• Search

Hero Down: Pleasanton Police Officer Kyle Henricksen Succumbs To Cancer

Pleasanton Police Department Officer Kyle Henricksen devoted 14 years to his law enforcement career.

Pleasanton, CA – Pleasanton Police Department (PPD) Officer Kyle Henricksen died on Tuesday, following a yearlong battle with pancreatic cancer, according to his department.

By the time the 36-year-old officer was diagnosed with Stage IV pancreatic cancer last year, it had already metastasized into the lining of his stomach, The Manteca Bulletin reported.

The local community and area law enforcement agencies rallied around Officer Henricksen and his young family as he valiantly battled for his life.

“Kyle left us all with a sense of awe and amazement in his courageous and remarkable fight, defying odds and exhibiting amazing strength with a smile he shared so easily and so frequently with others,” Pleasanton Police Chief David Spiller said in a press release on Wednesday.

“Kyle touched us all in ways that we will be forever grateful,” he continued. “Now we reflect on our time with Kyle as a gift in each of our lives.”

Officer Henricksen’s law enforcement career began in 2005, when he was hired as a deputy with the Alameda County Sheriff’s Office, according to the PPD.

He joined PPD in 2009, where he spent six years as a patrol officer and four more years as a motor officer with the Special Operation Unit.

“His witty sense of humor was uplifting and appreciated by all,” the PPD statement said. “Kyle will be missed by all in our organizational family and community.”

Officer Henricksen participated in a multitude of community outreach programs, including Read Across America, Special Olympics events, and Coffee with a Cop, among others.

“I’m very saddened by the loss of Kyle, our co-worker and friend,” Pleasanton City Manager Nelson Fialho said in the press release. “He was an exceptional officer and his presence will be missed in our organization and community.”

“On behalf of the City, we are eternally grateful to Kyle and his family for the decade of service to Pleasanton and will be honoring his life and service to the community by lowering flags to half-staff at our city facilities for the remainder of the week,” Fialho wrote.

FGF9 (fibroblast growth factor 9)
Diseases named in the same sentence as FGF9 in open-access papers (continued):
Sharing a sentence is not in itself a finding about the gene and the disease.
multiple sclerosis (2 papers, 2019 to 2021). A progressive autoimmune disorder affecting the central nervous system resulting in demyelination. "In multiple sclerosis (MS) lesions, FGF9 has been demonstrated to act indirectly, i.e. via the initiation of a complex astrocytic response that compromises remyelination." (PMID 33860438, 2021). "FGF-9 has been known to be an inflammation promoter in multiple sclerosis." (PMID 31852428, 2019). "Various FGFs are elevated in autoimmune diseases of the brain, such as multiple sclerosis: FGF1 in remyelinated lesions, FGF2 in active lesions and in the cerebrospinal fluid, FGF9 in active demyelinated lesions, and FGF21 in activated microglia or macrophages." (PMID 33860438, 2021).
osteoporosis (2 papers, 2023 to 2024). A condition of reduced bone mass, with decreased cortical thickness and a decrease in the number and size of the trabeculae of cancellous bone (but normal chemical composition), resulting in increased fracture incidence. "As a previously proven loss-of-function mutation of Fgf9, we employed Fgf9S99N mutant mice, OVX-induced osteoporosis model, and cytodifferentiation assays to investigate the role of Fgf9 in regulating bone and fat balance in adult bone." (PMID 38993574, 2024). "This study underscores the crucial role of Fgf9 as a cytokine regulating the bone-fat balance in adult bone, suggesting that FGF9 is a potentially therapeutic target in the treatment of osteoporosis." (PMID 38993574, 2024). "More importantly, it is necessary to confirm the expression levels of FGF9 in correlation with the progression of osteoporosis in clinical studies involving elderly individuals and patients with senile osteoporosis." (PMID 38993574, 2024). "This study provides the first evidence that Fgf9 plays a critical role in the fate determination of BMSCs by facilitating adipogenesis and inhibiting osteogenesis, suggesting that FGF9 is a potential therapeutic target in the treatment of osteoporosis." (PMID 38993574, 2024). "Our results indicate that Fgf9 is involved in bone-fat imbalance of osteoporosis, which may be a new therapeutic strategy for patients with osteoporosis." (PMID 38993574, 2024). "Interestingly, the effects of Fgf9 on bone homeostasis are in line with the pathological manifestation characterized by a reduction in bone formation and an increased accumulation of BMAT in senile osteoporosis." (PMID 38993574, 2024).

Officer Henricksen was especially devoted to his wife, Jennifer, and their family.

When Jennifer’s mother passed away unexpectedly shortly after they married, the couple brought Jennifer’s then-five-year-old sister, Destani, into their home and raised her as their own, The Manteca Bulletin reported.

Destani is now 19 years old.

They found themselves in a similar situation four years ago, after Officer Henricksen’s brother died of a heart condition.

The couple took on the role of parenting their now-18-year-old niece, Alyssa, and raised her alongside Destani and their two children, 12-year-old Zoey and 10-year-old Cohen, The Manteca Bulletin reported.

“There are so many reasons we all love Kyle,” family friend Zanna Wolfgang told the paper. “He was the guy who always showed up for his friends and family – he made us laugh, never too…serious, and he and Jenn truly lived life.”

“Most of all, it was the way he loved Jenn and their kids,” Wolfgang said. “He is an inspiration to all.”

In an update on the family’s fundraising page on Wednesday, Jennifer said her husband was “the greatest man [she’d] ever known.”

“I met Kyle when I was 18 years old and have loved him every moment since,” his widow said. “We took full advantage of everyday so even when he was handed a diagnosis like he was we never stopped. We never stopped living, we never stopped loving, and we never stopped fighting.”

“His passing was peaceful and calm,” Jennifer wrote. “We were all here, everyone he loved most in this world, holding him and letting him know how much he is loved and adored and that he would be with us always, on any adventure that comes our way moving forward he will be with us and he knows that we will be ok.”

Our thoughts and prayers are with the family of Pleasanton Police Department Officer Kyle Henricksen, both blood and blue. Thank you for your service.

Rest easy, hero. We’ll hold the line from here.

Holly Matkin - October Thu, 2019


Sign up to our daily newsletter so you don't miss out on the latest events surrounding law enforcement!

Follow Me

Follow us on social media and be sure to mark us as "See First."